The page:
Citizen science is scientific research that is partly or entirely carried out by ordinary people. Citizen science involves the public in scientific research. It has been utilized especially in natural and technical sciences. Practical examples of research conducted by citizens are birdwatching and participating in archaeological digs.
Citizen science is also about societal interaction at various stages of research.
Universities Act (2009/558) promotes social debate as follows: "In carrying out their mission, the universities shall promote lifelong learning, interact with the surrounding society and promote the social impact of university research findings and artistic activities".
Universities of Applied Sciences Act (2014/932) also reminds about cooperating with operating environment: "...each university of applied sciences shall cooperate with business and industry and other sectors of the labour market, in particular within its own region...".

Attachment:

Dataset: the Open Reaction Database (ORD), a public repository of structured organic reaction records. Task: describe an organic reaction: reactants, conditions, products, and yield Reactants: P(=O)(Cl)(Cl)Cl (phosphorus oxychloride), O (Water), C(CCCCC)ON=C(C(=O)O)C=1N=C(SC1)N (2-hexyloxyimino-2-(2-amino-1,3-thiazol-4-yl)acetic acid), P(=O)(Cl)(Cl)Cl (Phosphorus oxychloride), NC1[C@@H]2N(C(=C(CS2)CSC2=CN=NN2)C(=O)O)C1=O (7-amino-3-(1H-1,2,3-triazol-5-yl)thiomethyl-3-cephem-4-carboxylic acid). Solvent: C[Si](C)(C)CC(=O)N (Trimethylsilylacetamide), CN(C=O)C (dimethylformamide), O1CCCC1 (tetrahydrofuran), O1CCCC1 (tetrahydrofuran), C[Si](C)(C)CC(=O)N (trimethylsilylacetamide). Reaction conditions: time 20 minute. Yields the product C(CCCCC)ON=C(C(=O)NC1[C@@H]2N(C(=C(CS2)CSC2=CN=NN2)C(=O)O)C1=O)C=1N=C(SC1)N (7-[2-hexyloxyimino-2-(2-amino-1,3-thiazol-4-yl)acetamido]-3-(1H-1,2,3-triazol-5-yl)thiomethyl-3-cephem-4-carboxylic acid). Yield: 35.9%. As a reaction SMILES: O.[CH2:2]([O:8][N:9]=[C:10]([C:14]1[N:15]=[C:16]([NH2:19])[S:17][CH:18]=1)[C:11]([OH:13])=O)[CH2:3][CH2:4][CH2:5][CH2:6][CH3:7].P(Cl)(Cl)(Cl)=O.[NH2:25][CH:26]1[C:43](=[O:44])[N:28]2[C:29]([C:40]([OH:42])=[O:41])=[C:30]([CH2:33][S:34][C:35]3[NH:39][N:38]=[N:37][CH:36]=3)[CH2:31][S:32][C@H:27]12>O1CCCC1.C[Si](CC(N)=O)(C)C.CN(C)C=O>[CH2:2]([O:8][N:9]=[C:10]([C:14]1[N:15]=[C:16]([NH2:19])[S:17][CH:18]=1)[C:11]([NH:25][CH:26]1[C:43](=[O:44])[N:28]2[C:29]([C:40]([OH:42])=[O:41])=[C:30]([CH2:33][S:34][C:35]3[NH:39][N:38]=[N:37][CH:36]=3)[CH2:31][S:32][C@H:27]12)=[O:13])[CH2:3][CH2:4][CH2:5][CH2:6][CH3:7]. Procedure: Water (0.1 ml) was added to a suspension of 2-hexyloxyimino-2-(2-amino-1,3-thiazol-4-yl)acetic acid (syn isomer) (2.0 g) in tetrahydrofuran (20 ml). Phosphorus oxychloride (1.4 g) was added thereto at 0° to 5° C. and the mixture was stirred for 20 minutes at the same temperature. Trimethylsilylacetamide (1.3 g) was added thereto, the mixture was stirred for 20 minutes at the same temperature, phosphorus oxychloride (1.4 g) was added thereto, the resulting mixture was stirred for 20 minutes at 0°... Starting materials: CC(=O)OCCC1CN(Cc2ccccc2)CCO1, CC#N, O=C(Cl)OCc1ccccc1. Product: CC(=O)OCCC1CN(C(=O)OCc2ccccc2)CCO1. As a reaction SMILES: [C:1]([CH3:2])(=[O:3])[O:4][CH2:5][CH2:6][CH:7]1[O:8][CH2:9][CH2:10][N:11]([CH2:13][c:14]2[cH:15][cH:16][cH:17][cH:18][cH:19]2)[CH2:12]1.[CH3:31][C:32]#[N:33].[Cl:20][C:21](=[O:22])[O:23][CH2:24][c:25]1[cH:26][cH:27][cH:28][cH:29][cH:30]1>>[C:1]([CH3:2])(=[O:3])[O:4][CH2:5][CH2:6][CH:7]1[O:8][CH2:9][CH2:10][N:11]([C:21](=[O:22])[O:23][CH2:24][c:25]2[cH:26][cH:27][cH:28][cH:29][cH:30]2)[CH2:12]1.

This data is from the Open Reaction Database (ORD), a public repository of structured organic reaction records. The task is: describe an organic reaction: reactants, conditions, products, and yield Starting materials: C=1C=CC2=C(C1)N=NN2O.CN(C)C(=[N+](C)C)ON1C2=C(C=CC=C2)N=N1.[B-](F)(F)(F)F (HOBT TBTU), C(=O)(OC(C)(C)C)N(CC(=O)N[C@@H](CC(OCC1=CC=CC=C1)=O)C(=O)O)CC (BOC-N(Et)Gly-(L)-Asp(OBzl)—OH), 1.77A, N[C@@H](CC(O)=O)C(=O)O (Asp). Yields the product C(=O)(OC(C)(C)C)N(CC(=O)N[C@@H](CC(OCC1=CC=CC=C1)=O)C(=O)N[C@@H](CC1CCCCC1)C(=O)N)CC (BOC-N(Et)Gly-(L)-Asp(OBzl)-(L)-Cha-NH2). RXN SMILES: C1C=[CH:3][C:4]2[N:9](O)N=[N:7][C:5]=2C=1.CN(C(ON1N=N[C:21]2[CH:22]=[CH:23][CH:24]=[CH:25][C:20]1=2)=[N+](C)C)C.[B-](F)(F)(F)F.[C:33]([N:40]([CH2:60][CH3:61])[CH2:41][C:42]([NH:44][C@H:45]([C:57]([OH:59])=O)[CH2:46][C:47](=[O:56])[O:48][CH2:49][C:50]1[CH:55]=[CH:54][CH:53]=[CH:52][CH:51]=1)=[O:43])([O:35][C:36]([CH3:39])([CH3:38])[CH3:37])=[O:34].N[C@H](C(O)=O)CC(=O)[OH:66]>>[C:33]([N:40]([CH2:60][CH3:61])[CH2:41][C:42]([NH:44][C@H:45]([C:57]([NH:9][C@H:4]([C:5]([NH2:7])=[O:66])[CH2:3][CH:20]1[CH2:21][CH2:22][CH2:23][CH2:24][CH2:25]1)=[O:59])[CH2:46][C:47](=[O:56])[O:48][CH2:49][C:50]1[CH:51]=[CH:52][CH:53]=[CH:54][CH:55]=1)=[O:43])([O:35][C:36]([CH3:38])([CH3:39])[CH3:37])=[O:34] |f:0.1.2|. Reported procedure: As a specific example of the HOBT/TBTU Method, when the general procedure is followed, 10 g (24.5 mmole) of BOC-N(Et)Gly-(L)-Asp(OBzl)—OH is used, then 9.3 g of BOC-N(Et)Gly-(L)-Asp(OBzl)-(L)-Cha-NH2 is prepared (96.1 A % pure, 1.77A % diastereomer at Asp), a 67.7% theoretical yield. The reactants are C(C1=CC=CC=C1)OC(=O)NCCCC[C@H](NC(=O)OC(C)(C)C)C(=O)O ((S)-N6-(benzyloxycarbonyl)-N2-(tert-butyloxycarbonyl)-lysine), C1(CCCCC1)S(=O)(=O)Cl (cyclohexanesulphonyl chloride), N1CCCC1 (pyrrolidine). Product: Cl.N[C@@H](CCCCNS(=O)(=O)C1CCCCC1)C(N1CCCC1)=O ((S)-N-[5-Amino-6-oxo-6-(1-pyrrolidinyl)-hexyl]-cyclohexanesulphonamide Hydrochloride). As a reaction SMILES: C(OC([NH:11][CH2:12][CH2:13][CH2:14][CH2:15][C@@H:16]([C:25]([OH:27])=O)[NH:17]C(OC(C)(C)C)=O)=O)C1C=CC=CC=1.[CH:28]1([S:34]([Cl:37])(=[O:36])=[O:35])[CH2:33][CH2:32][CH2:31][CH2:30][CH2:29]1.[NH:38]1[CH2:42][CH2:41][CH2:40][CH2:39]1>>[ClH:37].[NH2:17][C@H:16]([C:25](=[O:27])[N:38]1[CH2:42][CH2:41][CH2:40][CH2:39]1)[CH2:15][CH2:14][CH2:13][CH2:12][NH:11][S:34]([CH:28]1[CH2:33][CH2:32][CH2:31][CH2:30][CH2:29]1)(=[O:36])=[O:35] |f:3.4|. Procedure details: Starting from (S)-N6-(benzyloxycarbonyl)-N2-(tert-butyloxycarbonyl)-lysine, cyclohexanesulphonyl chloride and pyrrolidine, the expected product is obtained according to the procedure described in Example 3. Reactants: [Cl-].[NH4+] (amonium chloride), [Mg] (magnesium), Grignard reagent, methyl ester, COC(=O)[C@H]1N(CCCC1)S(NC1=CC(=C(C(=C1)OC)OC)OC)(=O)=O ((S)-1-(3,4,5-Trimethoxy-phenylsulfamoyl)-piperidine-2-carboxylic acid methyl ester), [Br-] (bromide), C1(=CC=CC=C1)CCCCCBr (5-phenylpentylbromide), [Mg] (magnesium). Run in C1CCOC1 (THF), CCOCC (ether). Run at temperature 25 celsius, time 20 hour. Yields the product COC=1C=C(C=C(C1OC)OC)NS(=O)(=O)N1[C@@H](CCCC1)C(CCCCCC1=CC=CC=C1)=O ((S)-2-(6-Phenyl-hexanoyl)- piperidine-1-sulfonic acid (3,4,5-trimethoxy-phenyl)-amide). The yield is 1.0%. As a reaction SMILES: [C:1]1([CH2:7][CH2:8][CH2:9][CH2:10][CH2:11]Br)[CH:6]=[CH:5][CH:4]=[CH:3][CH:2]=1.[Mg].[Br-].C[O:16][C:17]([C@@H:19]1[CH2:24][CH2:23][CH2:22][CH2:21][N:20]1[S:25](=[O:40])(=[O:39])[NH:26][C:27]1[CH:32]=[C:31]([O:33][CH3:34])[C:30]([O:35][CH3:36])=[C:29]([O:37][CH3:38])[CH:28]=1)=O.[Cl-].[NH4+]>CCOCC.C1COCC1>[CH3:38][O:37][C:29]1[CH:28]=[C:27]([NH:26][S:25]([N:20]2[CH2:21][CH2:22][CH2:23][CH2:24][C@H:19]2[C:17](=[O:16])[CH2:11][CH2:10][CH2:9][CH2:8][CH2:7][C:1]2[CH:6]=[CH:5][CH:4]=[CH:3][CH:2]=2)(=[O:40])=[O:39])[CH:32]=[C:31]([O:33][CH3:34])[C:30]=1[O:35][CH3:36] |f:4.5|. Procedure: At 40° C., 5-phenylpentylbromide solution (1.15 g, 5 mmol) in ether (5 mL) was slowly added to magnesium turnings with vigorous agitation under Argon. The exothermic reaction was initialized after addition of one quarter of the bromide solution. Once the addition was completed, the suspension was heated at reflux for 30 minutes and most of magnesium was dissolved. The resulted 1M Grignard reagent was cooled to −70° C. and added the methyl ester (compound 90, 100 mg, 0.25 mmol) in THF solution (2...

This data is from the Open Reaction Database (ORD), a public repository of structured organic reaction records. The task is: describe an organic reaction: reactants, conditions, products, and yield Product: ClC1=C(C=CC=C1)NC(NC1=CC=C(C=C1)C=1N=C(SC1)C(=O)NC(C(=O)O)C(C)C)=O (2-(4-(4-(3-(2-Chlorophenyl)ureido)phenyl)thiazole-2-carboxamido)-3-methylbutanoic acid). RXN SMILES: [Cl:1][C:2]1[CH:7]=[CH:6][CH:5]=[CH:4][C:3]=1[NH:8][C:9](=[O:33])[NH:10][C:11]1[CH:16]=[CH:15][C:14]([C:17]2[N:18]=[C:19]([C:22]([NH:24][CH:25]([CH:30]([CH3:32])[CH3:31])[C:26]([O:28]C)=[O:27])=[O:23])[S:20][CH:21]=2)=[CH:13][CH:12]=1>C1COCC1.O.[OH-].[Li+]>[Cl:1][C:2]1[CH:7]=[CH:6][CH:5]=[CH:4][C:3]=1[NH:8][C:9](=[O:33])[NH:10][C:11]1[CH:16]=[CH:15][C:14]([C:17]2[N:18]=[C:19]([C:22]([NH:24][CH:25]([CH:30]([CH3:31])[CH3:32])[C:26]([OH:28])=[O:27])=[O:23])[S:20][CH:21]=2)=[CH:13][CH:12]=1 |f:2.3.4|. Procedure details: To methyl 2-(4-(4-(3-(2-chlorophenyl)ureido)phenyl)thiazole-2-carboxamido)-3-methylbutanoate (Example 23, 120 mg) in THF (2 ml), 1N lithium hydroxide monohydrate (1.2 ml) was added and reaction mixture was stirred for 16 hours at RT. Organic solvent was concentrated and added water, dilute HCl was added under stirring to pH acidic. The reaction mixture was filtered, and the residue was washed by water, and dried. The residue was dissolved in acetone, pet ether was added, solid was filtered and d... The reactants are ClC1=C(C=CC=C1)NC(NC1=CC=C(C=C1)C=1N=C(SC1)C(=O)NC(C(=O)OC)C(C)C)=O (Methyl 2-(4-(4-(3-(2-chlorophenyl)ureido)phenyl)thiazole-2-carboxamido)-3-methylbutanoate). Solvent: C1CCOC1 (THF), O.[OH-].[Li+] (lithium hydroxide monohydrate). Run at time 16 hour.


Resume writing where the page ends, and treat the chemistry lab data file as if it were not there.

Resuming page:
Citizen science advances open science. In Finland, open science is coordinated by the Federation of Finnish Learned Societies with funding from the Ministry of Education and Culture. Open science is promoted in expert panels and their associated working groups. The Working Group on Citizen Science explores the interface between open research and society through citizen science.
The Tampere University Community Policy on Open Science and Research (pdf) highlights citizen science as:
"The openness of science also entails the work of researchers as experts and social commentators, as well as the involvement of non-academic people in research processes (in the form of “citizen science”)."
The European Citizen Science Association has developed the principles of citizen science:
ECSA (European Citizen Science Association). 2015. Ten Principles of Citizen Science. Berlin. http://doi.org/10.17605/OSF.IO/XPR2N